Quadratic and Hermitian Forms

Sold by Ingram

This product may not be approved for your region.
  • Free Shipping

    On orders of AED 100 or more. Standard delivery within 5-15 days.
  • Free Reserve & Collect

    Reserve & Collect from Magrudy's or partner stores accross the UAE.
  • Cash On Delivery

    Pay when your order arrives.
  • Free returns

    See more about our return policy.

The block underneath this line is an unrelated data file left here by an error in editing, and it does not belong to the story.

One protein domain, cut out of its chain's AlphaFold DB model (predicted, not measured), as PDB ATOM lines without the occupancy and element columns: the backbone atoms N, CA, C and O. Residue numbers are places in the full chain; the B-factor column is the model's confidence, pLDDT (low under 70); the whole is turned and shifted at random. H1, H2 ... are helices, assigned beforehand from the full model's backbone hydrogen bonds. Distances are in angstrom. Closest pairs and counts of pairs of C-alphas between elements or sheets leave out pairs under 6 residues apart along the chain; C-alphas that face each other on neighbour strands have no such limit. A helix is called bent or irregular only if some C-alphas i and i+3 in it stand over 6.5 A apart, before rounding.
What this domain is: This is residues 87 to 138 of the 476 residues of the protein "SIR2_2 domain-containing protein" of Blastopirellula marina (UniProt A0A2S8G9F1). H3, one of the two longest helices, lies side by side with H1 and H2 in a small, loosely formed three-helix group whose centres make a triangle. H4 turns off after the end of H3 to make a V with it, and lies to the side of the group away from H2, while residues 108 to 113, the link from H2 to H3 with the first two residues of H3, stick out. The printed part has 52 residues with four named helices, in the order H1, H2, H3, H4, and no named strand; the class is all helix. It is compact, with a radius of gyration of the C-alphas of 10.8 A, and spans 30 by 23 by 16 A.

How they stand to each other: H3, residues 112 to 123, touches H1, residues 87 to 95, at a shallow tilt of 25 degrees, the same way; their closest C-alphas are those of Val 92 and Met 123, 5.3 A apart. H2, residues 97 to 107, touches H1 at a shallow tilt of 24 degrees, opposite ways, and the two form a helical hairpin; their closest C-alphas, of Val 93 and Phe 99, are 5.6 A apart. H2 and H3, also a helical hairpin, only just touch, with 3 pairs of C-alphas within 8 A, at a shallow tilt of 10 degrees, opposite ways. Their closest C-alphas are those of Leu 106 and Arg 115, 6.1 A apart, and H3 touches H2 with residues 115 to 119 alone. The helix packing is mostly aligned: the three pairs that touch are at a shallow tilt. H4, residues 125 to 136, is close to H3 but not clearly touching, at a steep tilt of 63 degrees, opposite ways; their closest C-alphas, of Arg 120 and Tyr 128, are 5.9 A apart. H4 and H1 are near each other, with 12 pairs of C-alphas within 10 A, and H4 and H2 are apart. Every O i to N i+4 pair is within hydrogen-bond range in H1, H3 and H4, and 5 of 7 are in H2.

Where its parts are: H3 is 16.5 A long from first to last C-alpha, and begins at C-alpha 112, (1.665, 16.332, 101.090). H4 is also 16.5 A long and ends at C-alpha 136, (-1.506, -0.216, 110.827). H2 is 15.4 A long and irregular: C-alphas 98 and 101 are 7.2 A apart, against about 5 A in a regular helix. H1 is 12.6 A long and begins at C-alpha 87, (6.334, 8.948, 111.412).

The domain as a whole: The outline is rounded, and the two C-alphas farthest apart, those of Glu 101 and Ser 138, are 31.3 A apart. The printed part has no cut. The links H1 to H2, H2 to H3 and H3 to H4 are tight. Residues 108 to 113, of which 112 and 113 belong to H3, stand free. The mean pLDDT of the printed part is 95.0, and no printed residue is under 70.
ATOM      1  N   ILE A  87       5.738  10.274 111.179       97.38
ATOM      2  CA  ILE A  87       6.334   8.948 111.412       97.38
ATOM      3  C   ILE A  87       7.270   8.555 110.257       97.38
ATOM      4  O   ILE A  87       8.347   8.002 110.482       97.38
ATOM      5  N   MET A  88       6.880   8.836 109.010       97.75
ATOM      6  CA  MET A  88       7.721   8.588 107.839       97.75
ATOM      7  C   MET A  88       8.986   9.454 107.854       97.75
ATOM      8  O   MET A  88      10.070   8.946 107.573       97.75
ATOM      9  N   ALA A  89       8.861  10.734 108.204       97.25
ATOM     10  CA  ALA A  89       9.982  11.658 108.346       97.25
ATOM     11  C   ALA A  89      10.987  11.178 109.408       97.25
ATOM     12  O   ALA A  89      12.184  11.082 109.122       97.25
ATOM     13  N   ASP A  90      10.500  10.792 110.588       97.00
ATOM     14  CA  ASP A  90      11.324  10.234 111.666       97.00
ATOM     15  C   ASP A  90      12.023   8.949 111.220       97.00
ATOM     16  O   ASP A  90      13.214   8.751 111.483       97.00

For a long time - at least from Fermat to Minkowski - the theory of quadratic forms was a part of number theory. Much of the best work of the great number theorists of the eighteenth and nineteenth century was concerned with problems about quadratic forms. On the basis of their work, Minkowski, Siegel, Hasse, Eichler and many others crea- ted the impressive arithmetic theory of quadratic forms, which has been the object of the well-known books by Bachmann (1898/1923), Eichler (1952), and O'Meara (1963). Parallel to this development the ideas of abstract algebra and abstract linear algebra introduced by Dedekind, Frobenius, E. Noether and Artin led to today's structural mathematics with its emphasis on classification problems and general structure theorems. On the basis of both - the number theory of quadratic forms and the ideas of modern algebra - Witt opened, in 1937, a new chapter in the theory of quadratic forms. His most fruitful idea was to consider not single individual quadratic forms but rather the entity of all forms over a fixed ground field and to construct from this an algebra- ic object. This object - the Witt ring - then became the principal object of the entire theory. Thirty years later Pfister demonstrated the significance of this approach by his celebrated structure theorems.